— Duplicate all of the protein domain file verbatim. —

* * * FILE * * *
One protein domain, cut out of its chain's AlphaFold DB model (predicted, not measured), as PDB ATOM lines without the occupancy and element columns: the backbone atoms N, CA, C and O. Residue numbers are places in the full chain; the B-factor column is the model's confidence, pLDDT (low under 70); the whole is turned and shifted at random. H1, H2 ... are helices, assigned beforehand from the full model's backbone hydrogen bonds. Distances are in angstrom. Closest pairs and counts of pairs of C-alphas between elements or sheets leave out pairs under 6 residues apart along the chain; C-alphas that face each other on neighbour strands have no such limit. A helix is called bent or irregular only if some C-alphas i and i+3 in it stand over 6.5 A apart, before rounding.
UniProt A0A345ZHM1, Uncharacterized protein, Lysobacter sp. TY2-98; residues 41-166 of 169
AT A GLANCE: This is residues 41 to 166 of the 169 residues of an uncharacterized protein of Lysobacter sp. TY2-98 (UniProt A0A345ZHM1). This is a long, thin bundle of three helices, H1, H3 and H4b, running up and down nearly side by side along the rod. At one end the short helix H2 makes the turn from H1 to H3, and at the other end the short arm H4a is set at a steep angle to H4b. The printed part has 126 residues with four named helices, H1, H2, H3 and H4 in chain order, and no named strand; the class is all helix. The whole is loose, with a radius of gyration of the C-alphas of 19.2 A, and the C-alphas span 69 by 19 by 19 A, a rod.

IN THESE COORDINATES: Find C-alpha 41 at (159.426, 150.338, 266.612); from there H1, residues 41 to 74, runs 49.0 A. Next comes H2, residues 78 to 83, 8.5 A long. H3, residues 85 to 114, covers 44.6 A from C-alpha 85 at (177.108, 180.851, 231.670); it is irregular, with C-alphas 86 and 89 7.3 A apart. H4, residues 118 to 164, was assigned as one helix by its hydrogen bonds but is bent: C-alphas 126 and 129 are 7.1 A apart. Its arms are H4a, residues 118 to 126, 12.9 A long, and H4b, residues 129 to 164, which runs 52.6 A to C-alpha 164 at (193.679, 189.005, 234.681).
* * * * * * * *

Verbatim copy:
One protein domain, cut out of its chain's AlphaFold DB model (predicted, not measured), as PDB ATOM lines without the occupancy and element columns: the backbone atoms N, CA, C and O. Residue numbers are places in the full chain; the B-factor column is the model's confidence, pLDDT (low under 70); the whole is turned and shifted at random. H1, H2 ... are helices, assigned beforehand from the full model's backbone hydrogen bonds. Distances are in angstrom. Closest pairs and counts of pairs of C-alphas between elements or sheets leave out pairs under 6 residues apart along the chain; C-alphas that face each other on neighbour strands have no such limit. A helix is called bent or irregular only if some C-alphas i and i+3 in it stand over 6.5 A apart, before rounding.
UniProt A0A345ZHM1, Uncharacterized protein, Lysobacter sp. TY2-98; residues 41-166 of 169
AT A GLANCE: This is residues 41 to 166 of the 169 residues of an uncharacterized protein of Lysobacter sp. TY2-98 (UniProt A0A345ZHM1). This is a long, thin bundle of three helices, H1, H3 and H4b, running up and down nearly side by side along the rod. At one end the short helix H2 makes the turn from H1 to H3, and at the other end the short arm H4a is set at a steep angle to H4b. The printed part has 126 residues with four named helices, H1, H2, H3 and H4 in chain order, and no named strand; the class is all helix. The whole is loose, with a radius of gyration of the C-alphas of 19.2 A, and the C-alphas span 69 by 19 by 19 A, a rod.

IN THESE COORDINATES: Find C-alpha 41 at (159.426, 150.338, 266.612); from there H1, residues 41 to 74, runs 49.0 A. Next comes H2, residues 78 to 83, 8.5 A long. H3, residues 85 to 114, covers 44.6 A from C-alpha 85 at (177.108, 180.851, 231.670); it is irregular, with C-alphas 86 and 89 7.3 A apart. H4, residues 118 to 164, was assigned as one helix by its hydrogen bonds but is bent: C-alphas 126 and 129 are 7.1 A apart. Its arms are H4a, residues 118 to 126, 12.9 A long, and H4b, residues 129 to 164, which runs 52.6 A to C-alpha 164 at (193.679, 189.005, 234.681).